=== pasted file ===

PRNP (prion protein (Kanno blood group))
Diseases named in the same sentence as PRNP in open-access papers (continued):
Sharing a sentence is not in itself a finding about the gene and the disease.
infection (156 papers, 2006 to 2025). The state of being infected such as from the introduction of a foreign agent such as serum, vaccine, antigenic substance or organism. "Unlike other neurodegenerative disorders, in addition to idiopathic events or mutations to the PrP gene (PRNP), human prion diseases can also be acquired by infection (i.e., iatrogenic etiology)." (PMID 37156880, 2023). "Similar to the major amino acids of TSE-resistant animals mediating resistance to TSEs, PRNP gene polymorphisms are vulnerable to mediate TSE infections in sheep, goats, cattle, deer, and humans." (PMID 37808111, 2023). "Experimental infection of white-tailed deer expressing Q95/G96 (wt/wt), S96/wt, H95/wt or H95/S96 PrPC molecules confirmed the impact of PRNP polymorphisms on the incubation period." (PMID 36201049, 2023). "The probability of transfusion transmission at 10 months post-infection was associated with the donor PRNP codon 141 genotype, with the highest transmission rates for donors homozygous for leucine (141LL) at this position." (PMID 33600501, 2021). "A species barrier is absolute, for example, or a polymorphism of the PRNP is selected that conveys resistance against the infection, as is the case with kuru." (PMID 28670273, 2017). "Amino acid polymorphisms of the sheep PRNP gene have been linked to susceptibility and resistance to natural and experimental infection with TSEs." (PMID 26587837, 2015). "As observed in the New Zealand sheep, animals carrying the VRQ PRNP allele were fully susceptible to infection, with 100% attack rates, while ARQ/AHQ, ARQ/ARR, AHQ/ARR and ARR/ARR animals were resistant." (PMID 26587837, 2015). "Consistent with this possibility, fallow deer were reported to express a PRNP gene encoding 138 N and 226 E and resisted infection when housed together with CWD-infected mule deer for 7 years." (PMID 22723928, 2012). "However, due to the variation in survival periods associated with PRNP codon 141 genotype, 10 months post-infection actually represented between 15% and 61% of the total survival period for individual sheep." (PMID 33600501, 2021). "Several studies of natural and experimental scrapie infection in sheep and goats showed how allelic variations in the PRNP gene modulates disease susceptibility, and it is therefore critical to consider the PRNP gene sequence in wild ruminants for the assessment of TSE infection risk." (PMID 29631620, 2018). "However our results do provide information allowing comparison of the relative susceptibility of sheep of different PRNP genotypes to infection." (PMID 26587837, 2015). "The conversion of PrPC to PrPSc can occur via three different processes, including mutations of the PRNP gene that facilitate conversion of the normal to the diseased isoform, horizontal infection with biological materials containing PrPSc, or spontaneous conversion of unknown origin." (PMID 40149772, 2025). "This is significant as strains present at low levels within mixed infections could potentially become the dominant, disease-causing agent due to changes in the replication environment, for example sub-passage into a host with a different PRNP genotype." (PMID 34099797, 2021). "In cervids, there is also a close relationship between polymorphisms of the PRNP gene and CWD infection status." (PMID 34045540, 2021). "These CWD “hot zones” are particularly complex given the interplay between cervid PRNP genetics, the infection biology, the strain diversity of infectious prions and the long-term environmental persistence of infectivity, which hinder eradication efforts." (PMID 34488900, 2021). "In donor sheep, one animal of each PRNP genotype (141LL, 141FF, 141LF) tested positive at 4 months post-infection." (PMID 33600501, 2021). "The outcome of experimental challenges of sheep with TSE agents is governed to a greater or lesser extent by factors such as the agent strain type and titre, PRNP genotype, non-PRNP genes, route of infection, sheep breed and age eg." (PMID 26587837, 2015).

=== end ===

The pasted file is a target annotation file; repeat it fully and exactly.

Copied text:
PRNP (prion protein (Kanno blood group))
Diseases named in the same sentence as PRNP in open-access papers (continued):
Sharing a sentence is not in itself a finding about the gene and the disease.
infection (156 papers, 2006 to 2025). The state of being infected such as from the introduction of a foreign agent such as serum, vaccine, antigenic substance or organism. "Unlike other neurodegenerative disorders, in addition to idiopathic events or mutations to the PrP gene (PRNP), human prion diseases can also be acquired by infection (i.e., iatrogenic etiology)." (PMID 37156880, 2023). "Similar to the major amino acids of TSE-resistant animals mediating resistance to TSEs, PRNP gene polymorphisms are vulnerable to mediate TSE infections in sheep, goats, cattle, deer, and humans." (PMID 37808111, 2023). "Experimental infection of white-tailed deer expressing Q95/G96 (wt/wt), S96/wt, H95/wt or H95/S96 PrPC molecules confirmed the impact of PRNP polymorphisms on the incubation period." (PMID 36201049, 2023). "The probability of transfusion transmission at 10 months post-infection was associated with the donor PRNP codon 141 genotype, with the highest transmission rates for donors homozygous for leucine (141LL) at this position." (PMID 33600501, 2021). "A species barrier is absolute, for example, or a polymorphism of the PRNP is selected that conveys resistance against the infection, as is the case with kuru." (PMID 28670273, 2017). "Amino acid polymorphisms of the sheep PRNP gene have been linked to susceptibility and resistance to natural and experimental infection with TSEs." (PMID 26587837, 2015). "As observed in the New Zealand sheep, animals carrying the VRQ PRNP allele were fully susceptible to infection, with 100% attack rates, while ARQ/AHQ, ARQ/ARR, AHQ/ARR and ARR/ARR animals were resistant." (PMID 26587837, 2015). "Consistent with this possibility, fallow deer were reported to express a PRNP gene encoding 138 N and 226 E and resisted infection when housed together with CWD-infected mule deer for 7 years." (PMID 22723928, 2012). "However, due to the variation in survival periods associated with PRNP codon 141 genotype, 10 months post-infection actually represented between 15% and 61% of the total survival period for individual sheep." (PMID 33600501, 2021). "Several studies of natural and experimental scrapie infection in sheep and goats showed how allelic variations in the PRNP gene modulates disease susceptibility, and it is therefore critical to consider the PRNP gene sequence in wild ruminants for the assessment of TSE infection risk." (PMID 29631620, 2018). "However our results do provide information allowing comparison of the relative susceptibility of sheep of different PRNP genotypes to infection." (PMID 26587837, 2015). "The conversion of PrPC to PrPSc can occur via three different processes, including mutations of the PRNP gene that facilitate conversion of the normal to the diseased isoform, horizontal infection with biological materials containing PrPSc, or spontaneous conversion of unknown origin." (PMID 40149772, 2025). "This is significant as strains present at low levels within mixed infections could potentially become the dominant, disease-causing agent due to changes in the replication environment, for example sub-passage into a host with a different PRNP genotype." (PMID 34099797, 2021). "In cervids, there is also a close relationship between polymorphisms of the PRNP gene and CWD infection status." (PMID 34045540, 2021). "These CWD “hot zones” are particularly complex given the interplay between cervid PRNP genetics, the infection biology, the strain diversity of infectious prions and the long-term environmental persistence of infectivity, which hinder eradication efforts." (PMID 34488900, 2021). "In donor sheep, one animal of each PRNP genotype (141LL, 141FF, 141LF) tested positive at 4 months post-infection." (PMID 33600501, 2021). "The outcome of experimental challenges of sheep with TSE agents is governed to a greater or lesser extent by factors such as the agent strain type and titre, PRNP genotype, non-PRNP genes, route of infection, sheep breed and age eg." (PMID 26587837, 2015).